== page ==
According to a study by Fidelity Investments, 62 percent of consumers said they stuck with their financial New Year’s resolutions in the past year, compared with only 40 percent who kept other resolutions. When you think about it, a financial resolution may be easier to keep than others regarding eating better or giving back to the community because for many people, taking control of their finances seems like a more pressing, dire need in their life.

Research shows that when people have a measurable goal, they are more likely to succeed with their resolution. Therefore, if your New Year’s Resolution is to take control of your finances, create a measurable goal for your financial health. If you don’t know where to start, consider these three main areas of financial health: zero consumer debt, adequate emergency reserve funds, and maximization of IRA contributions.

According to The Investment Company Institute (ICI), only 39% of US families even have an IRA. In addition, many people who have IRAs are only contributing up to the level at which their employer matches, which is often 6 percent. However, for most people, 6 percent will not be sufficient in the long term. Chances are, you will probably need to put away 15 percent (or more) of your salary to hit your financial goals.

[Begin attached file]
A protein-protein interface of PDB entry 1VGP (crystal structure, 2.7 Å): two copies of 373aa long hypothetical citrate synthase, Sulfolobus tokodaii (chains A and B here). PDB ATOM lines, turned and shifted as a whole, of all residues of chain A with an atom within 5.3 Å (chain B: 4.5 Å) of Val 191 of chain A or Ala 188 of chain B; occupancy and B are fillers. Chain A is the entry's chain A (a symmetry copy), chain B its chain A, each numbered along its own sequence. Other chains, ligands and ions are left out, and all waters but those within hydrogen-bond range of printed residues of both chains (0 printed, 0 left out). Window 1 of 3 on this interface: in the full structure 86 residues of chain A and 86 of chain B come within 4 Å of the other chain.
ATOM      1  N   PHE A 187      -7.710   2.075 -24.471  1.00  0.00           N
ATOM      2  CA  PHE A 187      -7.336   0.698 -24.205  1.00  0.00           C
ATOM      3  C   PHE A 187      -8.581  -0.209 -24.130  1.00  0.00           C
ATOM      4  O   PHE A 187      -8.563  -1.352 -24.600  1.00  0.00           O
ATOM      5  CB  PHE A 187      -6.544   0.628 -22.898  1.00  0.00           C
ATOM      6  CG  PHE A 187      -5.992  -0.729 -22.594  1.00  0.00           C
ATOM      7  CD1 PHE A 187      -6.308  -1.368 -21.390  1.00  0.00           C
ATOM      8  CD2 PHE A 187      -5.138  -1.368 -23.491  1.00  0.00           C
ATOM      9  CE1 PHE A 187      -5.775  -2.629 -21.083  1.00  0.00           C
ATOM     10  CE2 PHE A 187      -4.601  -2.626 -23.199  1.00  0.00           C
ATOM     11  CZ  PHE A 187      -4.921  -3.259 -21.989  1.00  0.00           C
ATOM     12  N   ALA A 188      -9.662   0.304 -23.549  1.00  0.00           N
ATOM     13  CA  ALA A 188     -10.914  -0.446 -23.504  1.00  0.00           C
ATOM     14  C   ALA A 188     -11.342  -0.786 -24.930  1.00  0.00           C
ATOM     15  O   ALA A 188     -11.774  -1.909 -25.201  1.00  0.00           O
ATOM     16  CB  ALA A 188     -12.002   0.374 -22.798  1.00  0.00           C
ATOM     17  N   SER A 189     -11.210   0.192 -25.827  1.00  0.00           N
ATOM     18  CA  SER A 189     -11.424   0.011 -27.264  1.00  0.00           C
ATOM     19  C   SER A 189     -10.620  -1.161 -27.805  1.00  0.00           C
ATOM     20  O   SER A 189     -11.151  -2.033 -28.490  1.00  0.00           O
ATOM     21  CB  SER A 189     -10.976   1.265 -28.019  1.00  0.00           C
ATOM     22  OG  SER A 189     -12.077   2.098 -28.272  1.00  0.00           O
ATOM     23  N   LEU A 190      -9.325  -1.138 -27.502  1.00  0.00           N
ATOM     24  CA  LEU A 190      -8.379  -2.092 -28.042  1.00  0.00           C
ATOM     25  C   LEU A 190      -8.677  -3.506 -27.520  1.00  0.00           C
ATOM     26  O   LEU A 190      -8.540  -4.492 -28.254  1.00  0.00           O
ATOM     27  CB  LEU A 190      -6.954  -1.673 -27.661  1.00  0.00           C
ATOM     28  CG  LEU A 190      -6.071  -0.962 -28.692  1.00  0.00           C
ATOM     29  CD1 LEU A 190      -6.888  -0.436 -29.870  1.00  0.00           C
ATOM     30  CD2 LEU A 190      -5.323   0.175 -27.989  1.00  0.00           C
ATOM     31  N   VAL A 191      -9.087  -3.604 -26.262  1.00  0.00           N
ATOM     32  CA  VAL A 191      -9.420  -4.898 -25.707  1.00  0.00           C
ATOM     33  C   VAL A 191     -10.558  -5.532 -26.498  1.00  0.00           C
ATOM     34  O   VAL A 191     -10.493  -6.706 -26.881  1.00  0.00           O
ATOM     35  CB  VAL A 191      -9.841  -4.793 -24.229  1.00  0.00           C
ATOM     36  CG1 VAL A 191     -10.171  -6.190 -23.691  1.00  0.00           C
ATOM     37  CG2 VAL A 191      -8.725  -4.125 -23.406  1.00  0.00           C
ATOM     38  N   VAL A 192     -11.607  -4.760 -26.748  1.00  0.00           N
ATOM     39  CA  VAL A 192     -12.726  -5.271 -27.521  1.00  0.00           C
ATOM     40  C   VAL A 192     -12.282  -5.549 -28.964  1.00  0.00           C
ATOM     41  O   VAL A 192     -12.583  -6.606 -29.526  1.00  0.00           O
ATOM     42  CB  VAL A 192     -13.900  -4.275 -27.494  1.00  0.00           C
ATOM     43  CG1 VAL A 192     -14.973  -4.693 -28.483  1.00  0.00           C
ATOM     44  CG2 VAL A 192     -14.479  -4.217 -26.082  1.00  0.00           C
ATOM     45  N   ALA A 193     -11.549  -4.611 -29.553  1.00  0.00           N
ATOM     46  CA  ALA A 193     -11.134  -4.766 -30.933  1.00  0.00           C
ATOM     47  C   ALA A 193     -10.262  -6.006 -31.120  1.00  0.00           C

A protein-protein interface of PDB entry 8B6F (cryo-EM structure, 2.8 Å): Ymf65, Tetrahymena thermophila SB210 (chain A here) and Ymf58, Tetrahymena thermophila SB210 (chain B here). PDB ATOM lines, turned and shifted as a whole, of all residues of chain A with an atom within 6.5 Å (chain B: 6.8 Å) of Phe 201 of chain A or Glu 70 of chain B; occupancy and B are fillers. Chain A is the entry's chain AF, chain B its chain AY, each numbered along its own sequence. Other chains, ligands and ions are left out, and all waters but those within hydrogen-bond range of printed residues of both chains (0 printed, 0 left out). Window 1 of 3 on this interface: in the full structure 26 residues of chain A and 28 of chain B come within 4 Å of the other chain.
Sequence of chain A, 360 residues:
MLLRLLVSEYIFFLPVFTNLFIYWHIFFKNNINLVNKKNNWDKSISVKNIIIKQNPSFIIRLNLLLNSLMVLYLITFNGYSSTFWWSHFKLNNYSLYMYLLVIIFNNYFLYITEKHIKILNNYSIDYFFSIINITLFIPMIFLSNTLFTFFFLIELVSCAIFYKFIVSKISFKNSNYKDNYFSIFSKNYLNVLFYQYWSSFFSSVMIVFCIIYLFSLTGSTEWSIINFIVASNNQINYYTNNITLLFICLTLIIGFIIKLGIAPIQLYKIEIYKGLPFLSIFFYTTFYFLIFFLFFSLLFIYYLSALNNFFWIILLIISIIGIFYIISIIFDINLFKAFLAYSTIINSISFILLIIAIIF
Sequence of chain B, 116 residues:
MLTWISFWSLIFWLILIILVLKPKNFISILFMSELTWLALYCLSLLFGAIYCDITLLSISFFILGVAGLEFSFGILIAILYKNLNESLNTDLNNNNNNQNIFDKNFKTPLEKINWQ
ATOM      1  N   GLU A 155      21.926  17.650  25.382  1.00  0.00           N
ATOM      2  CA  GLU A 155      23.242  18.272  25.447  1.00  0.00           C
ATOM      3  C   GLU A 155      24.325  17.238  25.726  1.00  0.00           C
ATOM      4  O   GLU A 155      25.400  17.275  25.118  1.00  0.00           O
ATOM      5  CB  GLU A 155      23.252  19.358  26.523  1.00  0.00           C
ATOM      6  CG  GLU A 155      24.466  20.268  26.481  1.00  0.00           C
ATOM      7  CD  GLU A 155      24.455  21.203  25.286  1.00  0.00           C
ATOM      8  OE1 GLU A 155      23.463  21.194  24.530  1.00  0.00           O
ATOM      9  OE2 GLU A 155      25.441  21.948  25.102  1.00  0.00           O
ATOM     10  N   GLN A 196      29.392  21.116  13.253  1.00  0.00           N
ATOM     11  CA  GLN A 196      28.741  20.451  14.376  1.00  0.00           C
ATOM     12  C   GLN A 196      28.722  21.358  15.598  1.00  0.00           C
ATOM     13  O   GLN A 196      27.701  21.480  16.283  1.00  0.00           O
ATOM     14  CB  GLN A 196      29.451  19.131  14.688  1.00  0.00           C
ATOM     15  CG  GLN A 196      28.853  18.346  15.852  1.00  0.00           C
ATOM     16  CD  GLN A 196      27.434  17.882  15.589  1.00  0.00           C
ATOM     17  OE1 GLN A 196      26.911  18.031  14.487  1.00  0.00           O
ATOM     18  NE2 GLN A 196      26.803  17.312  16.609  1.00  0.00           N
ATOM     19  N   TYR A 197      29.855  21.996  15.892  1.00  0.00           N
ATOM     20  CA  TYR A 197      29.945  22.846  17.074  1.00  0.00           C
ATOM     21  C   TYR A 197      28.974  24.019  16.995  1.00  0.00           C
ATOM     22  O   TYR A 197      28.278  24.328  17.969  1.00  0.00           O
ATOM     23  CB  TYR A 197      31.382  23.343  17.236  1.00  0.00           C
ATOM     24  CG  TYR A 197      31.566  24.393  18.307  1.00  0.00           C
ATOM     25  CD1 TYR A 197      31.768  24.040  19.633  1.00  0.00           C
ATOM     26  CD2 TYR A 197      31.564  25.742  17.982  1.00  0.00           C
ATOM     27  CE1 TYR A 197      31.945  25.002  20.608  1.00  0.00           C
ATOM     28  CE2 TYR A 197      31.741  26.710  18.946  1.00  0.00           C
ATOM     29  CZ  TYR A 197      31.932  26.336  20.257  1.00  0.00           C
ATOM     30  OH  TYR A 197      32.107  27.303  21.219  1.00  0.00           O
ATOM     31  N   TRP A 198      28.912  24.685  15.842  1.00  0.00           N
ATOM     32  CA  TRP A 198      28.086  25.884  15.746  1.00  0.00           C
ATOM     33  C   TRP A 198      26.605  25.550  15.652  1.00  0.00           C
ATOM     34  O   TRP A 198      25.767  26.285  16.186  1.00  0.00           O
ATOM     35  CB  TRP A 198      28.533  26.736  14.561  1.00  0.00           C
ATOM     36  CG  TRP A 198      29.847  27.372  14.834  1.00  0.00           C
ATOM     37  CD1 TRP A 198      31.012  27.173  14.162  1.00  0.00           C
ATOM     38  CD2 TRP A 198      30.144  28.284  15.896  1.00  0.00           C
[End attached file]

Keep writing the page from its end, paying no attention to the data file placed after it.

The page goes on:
A self-directed IRA is a great way to unlock your IRA and take control of your retirement plan. Self-direction significantly expands your investment options to a wide variety of investments including real estate, tax liens, stocks, bonds, mortgages, notes, precious metals, and other investments. There is a myth that you have to have a lot of money to get started with self-direction, but we debunked this myth in our blog entitled “How to Take Advantage of a Self-Directed IRA with Just $5,000”.

Consider these ideas as you work to improve your financial health in 2013. As always, NuView IRA is here to provide you with the professional service you deserve. Call our company of experienced self-directed IRA administrators in Florida at 407-367-3472 to discuss your investment choices within a self-directed IRA and to start building momentum toward your financial goals for this year.

As We Roll into the New Year, Seize the Opportunity to Take Control of Your Retirement with Self-Direction!

December 27, 2012

As we head into the New Year, many people will likely be looking at their bank accounts and then making it their New Year’s Resolution to save more money. While this resolution is admirable for anyone, why not take it one step further and have your New Year’s Resolution be to take control of your retirement! Mentioned in an article from Fox Business, George Papadopoulos seized the opportunity to take control of him and his wife’s retirement when his wife’s employer made significant changes to her company’s 401(k) plan.